Parking? Really??

21 10 2008

I sat in on one of our church meetings the other day and it got me wondering about the mindset or attitude of this generation or just people lving in current times. We are so flooded with conveniences that at some point it’s become necessities. Does anyone ever watch TV without a remote these days? Is anything less than an Ipod inadequet for your music entertainment? Can you imagine having to go to a bank teller to draw money instead of an ATM (Do you even know what ATM stands for?)? I’ve been so enculturated with the email culture that I had to recently learn what the phrase ‘snail mail’ referred to. And also can you recall back to the days when pagers were the new technology or even further back when we actually had to set meeting times and be punctual because there was no way to call our friend and say, “Oh, I’m gonna be a little late’? Can you imagine a world where if you took a plane, it possibly meant you would never see those people you are leaving behind ever again? Yes, there was such a time. I think the only time my dad saw my grandfather tear was when my grandfather was sending his son to America with a couple hundred dollars not knowing if he’ll be able to see his son again. We live in a world where long distance calls are free and you can even video chat around the globe at no expense. This world has become extremely convenient. That’s not a bad thing. It just turns sour when we consider it a necessity. Walter Brueggemann, in The Prophetic Imagination, comments (in a church context) on why it’s so hard for us to escape our comfort zones of convenience:

“The contemporary American church is so largely enculturated to the American ethos of consumerism that it has little power to believe or to act.”

So recalling the discussion on parking availability at the church meeting, I honestly couldn’t help but be critical. Are we really that eunculturated in consumerism? Yes, parents have it tough, but hey parents, have you thought about how your parents dealt with you with far less niffty gadgets, carts, and such? But regardless, if this is the primary concern and discussion, rather than the welfare of our neighbors, it makes me wonder if we really do have the “power to believe or to act,” or the ability to be a light in the community, as they mentioned in the meeting. What kind of light are we shining? What kind of flag are we waving? The one of American consumerisim? Or the one that says, “I’ll inconvenience myself for your benefit”? I fear it will be the former. Maybe we need some ‘prophetic imagination.’


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4 responses

21 10 2008
tom

but is it so bad that we have grown accustomed to such luxuries in our lives? dont get me wrong now, i’m not promoting a life of debauchery, but the ability to travel across oceans and talk to people on the phone long distance.. one’s enjoyment of these luxuries doesn’t directly correlate to one’s decadence.. at the same time i don’t believe the christian faith calls people to lead completely stoic lives either. but i definitely do agree, that the lazy heart that finds complacent pleasure in such luxuries is wrong. i wasn’t there at the meeting, so i dont really know..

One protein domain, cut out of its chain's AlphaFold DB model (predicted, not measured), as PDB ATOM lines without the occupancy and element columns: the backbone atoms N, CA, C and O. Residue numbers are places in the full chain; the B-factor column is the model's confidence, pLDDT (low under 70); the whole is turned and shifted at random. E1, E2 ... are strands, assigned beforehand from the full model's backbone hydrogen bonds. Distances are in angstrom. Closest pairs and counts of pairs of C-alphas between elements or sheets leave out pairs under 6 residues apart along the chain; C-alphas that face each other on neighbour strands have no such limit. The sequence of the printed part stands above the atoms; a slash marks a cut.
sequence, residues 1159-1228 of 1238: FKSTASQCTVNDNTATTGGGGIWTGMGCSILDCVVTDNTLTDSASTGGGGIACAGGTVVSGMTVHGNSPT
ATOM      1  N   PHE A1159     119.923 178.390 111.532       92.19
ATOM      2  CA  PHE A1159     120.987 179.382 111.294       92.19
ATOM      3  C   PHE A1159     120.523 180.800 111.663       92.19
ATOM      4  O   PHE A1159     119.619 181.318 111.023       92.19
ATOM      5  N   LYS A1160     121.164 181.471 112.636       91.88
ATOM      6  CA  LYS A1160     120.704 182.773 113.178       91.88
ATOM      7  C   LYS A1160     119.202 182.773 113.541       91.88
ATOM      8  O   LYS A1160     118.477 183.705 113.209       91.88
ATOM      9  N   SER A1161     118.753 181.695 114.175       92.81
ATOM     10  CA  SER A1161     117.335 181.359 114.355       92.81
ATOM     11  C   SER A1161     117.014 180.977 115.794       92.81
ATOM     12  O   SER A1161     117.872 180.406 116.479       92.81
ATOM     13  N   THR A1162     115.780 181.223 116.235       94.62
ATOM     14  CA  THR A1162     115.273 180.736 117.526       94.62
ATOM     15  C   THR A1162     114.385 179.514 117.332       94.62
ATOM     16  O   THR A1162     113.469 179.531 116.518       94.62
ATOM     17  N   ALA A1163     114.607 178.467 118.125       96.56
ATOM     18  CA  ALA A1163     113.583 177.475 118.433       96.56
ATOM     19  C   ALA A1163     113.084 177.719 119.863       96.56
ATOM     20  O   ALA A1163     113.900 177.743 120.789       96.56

21 10 2008
Paul Park

Thanks for the comment Tom. If I may, to address couple things in your comment. My post wasn’t really directed toward debauchery, that is licentiousness. That would be a separate issue. And definitely stoicism has no place in Christianity, and I wasn’t promoting stoicism over and against superficial emotionalism, and again that would be a separate discussion. But to respond to your comment that is relevant to this discussion, “one’s enjoyment of these luxuries doesn’t directly correlate to one’s decadence.” Sure this phrase may be true by itself, but without the discussion of how tightly we hold on to these luxuries, it is rather unhelpful in diagnosing the condition of our consumerism. Also, i should have defined consumerism more clearly. Again, thanks for the comment.

21 10 2008
donaldkim

Consumerism is a challenge for the gospel message, but driving its culture is the me-attitude. Quite honestly, I get tired of people saying, “there’s nothing wrong with driving a Mercedes Benz.” Sure, there’s nothing wrong with driving a Benz or any car, unless you’re trying to run people over. But seriously though, what motivates someone to drive a luxury vehicle? Or want luxury? And once you have it, wouldn’t you want to show others too? I think Paul has a point to be well-heeded–not so much to drive ourselves into guilt, but to check ourselves and our call to discipleship, lest we cheapen grace.

24 12 2008
Louis CK on Technology: “Give it a second!!” « Paul Park’s Mental Meanderings

[…] August 2008 Louis CK on Technology: “Give it a second!!” December 24, 2008, 1:32 am Filed under: Anthropology, Comedy Louis CK’s social commentary on technology kind of goes well with one of my previous posts: Parking? Really?? […]

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